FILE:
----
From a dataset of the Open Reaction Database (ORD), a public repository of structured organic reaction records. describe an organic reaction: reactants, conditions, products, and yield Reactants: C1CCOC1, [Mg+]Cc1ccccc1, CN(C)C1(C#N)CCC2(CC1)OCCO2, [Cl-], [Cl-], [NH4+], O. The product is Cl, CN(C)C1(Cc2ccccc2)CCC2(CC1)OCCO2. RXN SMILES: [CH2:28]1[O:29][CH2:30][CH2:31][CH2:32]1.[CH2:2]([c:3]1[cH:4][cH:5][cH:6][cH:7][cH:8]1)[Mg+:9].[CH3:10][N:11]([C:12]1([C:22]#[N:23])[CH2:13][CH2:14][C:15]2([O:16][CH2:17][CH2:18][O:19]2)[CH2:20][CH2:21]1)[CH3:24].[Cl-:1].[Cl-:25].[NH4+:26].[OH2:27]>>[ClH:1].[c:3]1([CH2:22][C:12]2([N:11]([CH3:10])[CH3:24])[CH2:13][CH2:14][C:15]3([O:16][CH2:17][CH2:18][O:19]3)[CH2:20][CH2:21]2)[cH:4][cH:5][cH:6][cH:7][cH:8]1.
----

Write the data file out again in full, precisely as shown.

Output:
From a dataset of the Open Reaction Database (ORD), a public repository of structured organic reaction records. describe an organic reaction: reactants, conditions, products, and yield Reactants: C1CCOC1, [Mg+]Cc1ccccc1, CN(C)C1(C#N)CCC2(CC1)OCCO2, [Cl-], [Cl-], [NH4+], O. The product is Cl, CN(C)C1(Cc2ccccc2)CCC2(CC1)OCCO2. RXN SMILES: [CH2:28]1[O:29][CH2:30][CH2:31][CH2:32]1.[CH2:2]([c:3]1[cH:4][cH:5][cH:6][cH:7][cH:8]1)[Mg+:9].[CH3:10][N:11]([C:12]1([C:22]#[N:23])[CH2:13][CH2:14][C:15]2([O:16][CH2:17][CH2:18][O:19]2)[CH2:20][CH2:21]1)[CH3:24].[Cl-:1].[Cl-:25].[NH4+:26].[OH2:27]>>[ClH:1].[c:3]1([CH2:22][C:12]2([N:11]([CH3:10])[CH3:24])[CH2:13][CH2:14][C:15]3([O:16][CH2:17][CH2:18][O:19]3)[CH2:20][CH2:21]2)[cH:4][cH:5][cH:6][cH:7][cH:8]1.